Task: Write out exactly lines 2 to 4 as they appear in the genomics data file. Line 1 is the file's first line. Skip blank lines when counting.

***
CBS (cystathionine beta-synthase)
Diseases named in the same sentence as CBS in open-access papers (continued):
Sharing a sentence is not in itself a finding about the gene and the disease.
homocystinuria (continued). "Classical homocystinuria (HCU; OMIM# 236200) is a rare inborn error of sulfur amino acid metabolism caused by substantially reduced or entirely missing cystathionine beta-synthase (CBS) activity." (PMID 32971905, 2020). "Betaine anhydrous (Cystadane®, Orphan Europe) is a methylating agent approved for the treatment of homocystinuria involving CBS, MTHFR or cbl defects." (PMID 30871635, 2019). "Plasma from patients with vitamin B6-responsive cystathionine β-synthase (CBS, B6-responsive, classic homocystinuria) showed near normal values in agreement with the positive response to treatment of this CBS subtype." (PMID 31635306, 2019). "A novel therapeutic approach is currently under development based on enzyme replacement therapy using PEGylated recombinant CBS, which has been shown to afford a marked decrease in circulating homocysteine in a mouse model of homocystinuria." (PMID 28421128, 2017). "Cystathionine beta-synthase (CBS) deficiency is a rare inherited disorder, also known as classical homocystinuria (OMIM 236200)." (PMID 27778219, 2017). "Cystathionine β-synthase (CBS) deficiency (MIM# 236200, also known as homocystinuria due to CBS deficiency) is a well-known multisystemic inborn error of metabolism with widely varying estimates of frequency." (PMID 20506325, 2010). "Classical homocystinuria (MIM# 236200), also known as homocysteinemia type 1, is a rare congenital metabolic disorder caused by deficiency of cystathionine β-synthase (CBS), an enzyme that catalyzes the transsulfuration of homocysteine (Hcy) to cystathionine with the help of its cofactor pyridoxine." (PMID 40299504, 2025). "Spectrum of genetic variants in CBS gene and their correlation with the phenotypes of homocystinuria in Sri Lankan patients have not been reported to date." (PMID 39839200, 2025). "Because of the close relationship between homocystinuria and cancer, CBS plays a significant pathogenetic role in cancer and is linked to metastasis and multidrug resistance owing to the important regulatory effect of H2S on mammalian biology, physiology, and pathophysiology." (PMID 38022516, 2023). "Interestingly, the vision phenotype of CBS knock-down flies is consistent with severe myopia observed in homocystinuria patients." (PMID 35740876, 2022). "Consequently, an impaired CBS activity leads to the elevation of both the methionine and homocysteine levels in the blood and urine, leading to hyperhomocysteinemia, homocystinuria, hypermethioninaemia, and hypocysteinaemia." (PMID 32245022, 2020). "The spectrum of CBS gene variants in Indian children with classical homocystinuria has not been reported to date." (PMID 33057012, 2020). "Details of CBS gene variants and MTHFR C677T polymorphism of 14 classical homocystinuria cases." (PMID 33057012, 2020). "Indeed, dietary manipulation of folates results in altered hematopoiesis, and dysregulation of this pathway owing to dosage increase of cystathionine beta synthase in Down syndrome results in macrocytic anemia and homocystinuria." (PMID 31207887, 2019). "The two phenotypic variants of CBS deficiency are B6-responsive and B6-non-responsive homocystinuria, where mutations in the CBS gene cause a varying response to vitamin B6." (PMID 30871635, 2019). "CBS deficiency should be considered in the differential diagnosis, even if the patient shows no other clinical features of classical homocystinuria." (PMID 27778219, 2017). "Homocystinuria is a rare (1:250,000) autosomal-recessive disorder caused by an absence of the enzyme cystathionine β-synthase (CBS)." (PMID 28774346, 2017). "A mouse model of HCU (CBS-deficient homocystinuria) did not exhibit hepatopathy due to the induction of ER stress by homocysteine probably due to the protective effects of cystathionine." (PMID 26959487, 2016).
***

Diseases named in the same sentence as CBS in open-access papers (continued):
Sharing a sentence is not in itself a finding about the gene and the disease.
homocystinuria (continued). "Classical homocystinuria (HCU; OMIM# 236200) is a rare inborn error of sulfur amino acid metabolism caused by substantially reduced or entirely missing cystathionine beta-synthase (CBS) activity." (PMID 32971905, 2020). "Betaine anhydrous (Cystadane®, Orphan Europe) is a methylating agent approved for the treatment of homocystinuria involving CBS, MTHFR or cbl defects." (PMID 30871635, 2019). "Plasma from patients with vitamin B6-responsive cystathionine β-synthase (CBS, B6-responsive, classic homocystinuria) showed near normal values in agreement with the positive response to treatment of this CBS subtype." (PMID 31635306, 2019). "A novel therapeutic approach is currently under development based on enzyme replacement therapy using PEGylated recombinant CBS, which has been shown to afford a marked decrease in circulating homocysteine in a mouse model of homocystinuria." (PMID 28421128, 2017). "Cystathionine beta-synthase (CBS) deficiency is a rare inherited disorder, also known as classical homocystinuria (OMIM 236200)." (PMID 27778219, 2017). "Cystathionine β-synthase (CBS) deficiency (MIM# 236200, also known as homocystinuria due to CBS deficiency) is a well-known multisystemic inborn error of metabolism with widely varying estimates of frequency." (PMID 20506325, 2010). "Classical homocystinuria (MIM# 236200), also known as homocysteinemia type 1, is a rare congenital metabolic disorder caused by deficiency of cystathionine β-synthase (CBS), an enzyme that catalyzes the transsulfuration of homocysteine (Hcy) to cystathionine with the help of its cofactor pyridoxine." (PMID 40299504, 2025). "Spectrum of genetic variants in CBS gene and their correlation with the phenotypes of homocystinuria in Sri Lankan patients have not been reported to date." (PMID 39839200, 2025). "Because of the close relationship between homocystinuria and cancer, CBS plays a significant pathogenetic role in cancer and is linked to metastasis and multidrug resistance owing to the important regulatory effect of H2S on mammalian biology, physiology, and pathophysiology." (PMID 38022516, 2023). "Interestingly, the vision phenotype of CBS knock-down flies is consistent with severe myopia observed in homocystinuria patients." (PMID 35740876, 2022). "Consequently, an impaired CBS activity leads to the elevation of both the methionine and homocysteine levels in the blood and urine, leading to hyperhomocysteinemia, homocystinuria, hypermethioninaemia, and hypocysteinaemia." (PMID 32245022, 2020). "The spectrum of CBS gene variants in Indian children with classical homocystinuria has not been reported to date." (PMID 33057012, 2020). "Details of CBS gene variants and MTHFR C677T polymorphism of 14 classical homocystinuria cases." (PMID 33057012, 2020). "Indeed, dietary manipulation of folates results in altered hematopoiesis, and dysregulation of this pathway owing to dosage increase of cystathionine beta synthase in Down syndrome results in macrocytic anemia and homocystinuria." (PMID 31207887, 2019). "The two phenotypic variants of CBS deficiency are B6-responsive and B6-non-responsive homocystinuria, where mutations in the CBS gene cause a varying response to vitamin B6." (PMID 30871635, 2019). "CBS deficiency should be considered in the differential diagnosis, even if the patient shows no other clinical features of classical homocystinuria." (PMID 27778219, 2017). "Homocystinuria is a rare (1:250,000) autosomal-recessive disorder caused by an absence of the enzyme cystathionine β-synthase (CBS)." (PMID 28774346, 2017). "A mouse model of HCU (CBS-deficient homocystinuria) did not exhibit hepatopathy due to the induction of ER stress by homocysteine probably due to the protective effects of cystathionine." (PMID 26959487, 2016).